Looking good: Yahoo's mobile makeover
Yahoo condenses its mobile-application efforts into one unified look for the iPhone and Web, and announces a Java app that's in the works and close to being done.
Yahoo has combined all the organizational elements it has been working on separately during the past year and a half or so to bringtogether in a single application. It's a throwback to Yahoo's beginnings as an Internet portal, but with a twist--and it works, though not without drawbacks.
Most intriguing is Yahoo's completely divergent similar experiences for the Web and iPhone versus the build for Java smartphones. The former invoke a classic Yahoo design, and the latter splinters off into widget land with a brand-new dashboard. Read below for the full details, or check out photos in our gallery:.
Yahoo Mobile's Web makeover
Yahoo's completely redesigned mobile hub on the Web is a tall, scrollable mashup of search, news, e-mail, social networking, finance, weather, sports scores, and any other RSS feed you'd want to add. At the very top is Yahoo OneSearch, which keys in your location using GPS or cell tower triangulation to make your text searches start faster. Below the search bar is a condensed feature section (Today on Yahoo) that emphasizes images.
Below that is an option to expand all Yahoo services, which gives you a portal-style list of everything from the Yahoo calendar to Flickr to movie showtimes. Back in the main screen, Yahoo OneConnect lets you add Yahoo, Gmail, Hotmail, and AOL e-mail in-boxes, Facebook and Twitter feeds, instant-messaging applications, and Yahoo's calendar and address book.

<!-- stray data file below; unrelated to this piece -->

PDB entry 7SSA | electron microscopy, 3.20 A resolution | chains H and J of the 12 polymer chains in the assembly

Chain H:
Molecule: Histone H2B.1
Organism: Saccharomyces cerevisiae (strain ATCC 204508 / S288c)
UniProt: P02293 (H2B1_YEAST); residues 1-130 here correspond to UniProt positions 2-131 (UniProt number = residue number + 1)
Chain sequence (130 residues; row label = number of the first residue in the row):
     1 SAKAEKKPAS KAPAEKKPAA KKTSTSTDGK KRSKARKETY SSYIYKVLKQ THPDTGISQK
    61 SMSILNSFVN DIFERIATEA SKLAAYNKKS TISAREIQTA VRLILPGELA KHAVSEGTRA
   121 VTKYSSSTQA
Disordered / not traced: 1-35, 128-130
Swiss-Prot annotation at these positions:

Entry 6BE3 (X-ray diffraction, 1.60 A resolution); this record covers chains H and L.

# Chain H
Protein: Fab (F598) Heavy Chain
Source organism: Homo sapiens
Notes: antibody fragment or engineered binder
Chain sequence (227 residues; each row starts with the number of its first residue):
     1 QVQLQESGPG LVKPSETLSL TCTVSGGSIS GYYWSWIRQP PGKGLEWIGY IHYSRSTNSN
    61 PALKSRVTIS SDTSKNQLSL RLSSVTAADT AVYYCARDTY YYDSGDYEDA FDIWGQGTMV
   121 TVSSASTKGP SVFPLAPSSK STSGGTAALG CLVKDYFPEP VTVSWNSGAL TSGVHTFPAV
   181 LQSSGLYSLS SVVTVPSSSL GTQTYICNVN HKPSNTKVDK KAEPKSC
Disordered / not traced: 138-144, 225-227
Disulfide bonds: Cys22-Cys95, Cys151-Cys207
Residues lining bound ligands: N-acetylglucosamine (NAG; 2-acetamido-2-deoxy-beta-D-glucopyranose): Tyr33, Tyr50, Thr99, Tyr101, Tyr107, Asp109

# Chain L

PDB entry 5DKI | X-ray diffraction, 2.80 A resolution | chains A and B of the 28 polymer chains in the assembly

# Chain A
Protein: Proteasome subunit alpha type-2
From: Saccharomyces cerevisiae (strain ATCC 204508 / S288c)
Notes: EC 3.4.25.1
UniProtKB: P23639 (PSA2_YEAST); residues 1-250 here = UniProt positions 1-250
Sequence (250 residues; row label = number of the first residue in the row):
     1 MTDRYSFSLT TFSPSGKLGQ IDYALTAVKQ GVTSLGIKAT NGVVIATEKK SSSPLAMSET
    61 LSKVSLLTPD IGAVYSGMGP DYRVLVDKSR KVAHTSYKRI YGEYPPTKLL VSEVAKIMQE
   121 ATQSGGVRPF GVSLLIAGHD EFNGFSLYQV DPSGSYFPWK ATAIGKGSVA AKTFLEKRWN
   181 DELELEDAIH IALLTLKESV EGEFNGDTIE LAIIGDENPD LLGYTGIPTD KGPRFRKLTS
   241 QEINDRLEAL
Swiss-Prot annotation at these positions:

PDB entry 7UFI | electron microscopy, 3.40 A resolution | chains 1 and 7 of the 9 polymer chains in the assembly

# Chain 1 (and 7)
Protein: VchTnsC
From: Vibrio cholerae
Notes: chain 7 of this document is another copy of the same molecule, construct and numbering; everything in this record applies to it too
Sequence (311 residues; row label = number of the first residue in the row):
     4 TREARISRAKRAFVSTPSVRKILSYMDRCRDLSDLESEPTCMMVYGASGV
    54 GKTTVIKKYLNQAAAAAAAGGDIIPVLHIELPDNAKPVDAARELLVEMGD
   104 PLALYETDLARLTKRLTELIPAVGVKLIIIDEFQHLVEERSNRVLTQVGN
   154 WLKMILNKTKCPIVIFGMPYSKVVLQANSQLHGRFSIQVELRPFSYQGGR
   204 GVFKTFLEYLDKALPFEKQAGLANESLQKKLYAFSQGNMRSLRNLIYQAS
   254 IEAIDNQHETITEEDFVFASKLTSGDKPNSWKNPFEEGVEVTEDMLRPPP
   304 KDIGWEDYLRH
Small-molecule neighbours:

Further south, the area for Yahoo OnePlace will let you monitor RSS feeds for weather, finance, stocks, bookmarks, sports scores, and any other RSS link you'd like to add.
Now here's the bad part: Yahoo Mobile is infinitely customizable, which means that it's infinitely scrollable--the more services you add, the taller the app. While this is less of a problem on the iPhone, whose finger-flicking navigation rapidly scrolls up and down, it will take more time (and patience) on other devices. Although you can easily edit each section, the link to manage accounts from within each silo can easily get lost.
The ability to flip between screens for these various functions makes the iPhone app smoother and less cluttered, though the individual pages can still get long if you add numerous RSS feeds.
Trying to be too many things to too many people has been Yahoo's Achilles' heel for a long time, beginning with the Yahoo Go application that, though excellent and thorough, took too many brain cells for unfettered use.
The theme continued with Yahoo's series of separate apps for different mobile platforms that felt more like experiments than a mobile solution--Yahoo OneSearch with voice, OnePlace, and OneConnect. The retooled Yahoo Mobile unifies them all in a good-looking, intuitive structure whose whole is worth far more than the sum of its parts, even if it has the potential for creating a foot-long application.
Yahoo Mobile for Java phones
Yahoo's new native application for Java phones may be the same genus as the Web portal, but it's a completely different beast. Yahoo Mobile for smartphones has a few more enhancements, including voice search (powered by Vlingo) and an underlying Opera Mini browser. (See an image in our .)
The app will take on a dashboard feel, with the search bar on top and widgets tiled below. The widgets will include services like Facebook and a socially intelligent address book that integrates e-mail history, SMS, IM, and calling.
There will also be a mapping app, and plenty of ways to personalize by adding your own widgets. It certainly looked easy to use when we played with in during our demo, but the one question in our minds is whether people will want a second dashboard on their phones to access their contacts, calendars, social networks, e-mail, and so on.
Answers to these questions will become clearer when Yahoo Mobile for Smartphones becomes available sometime in May.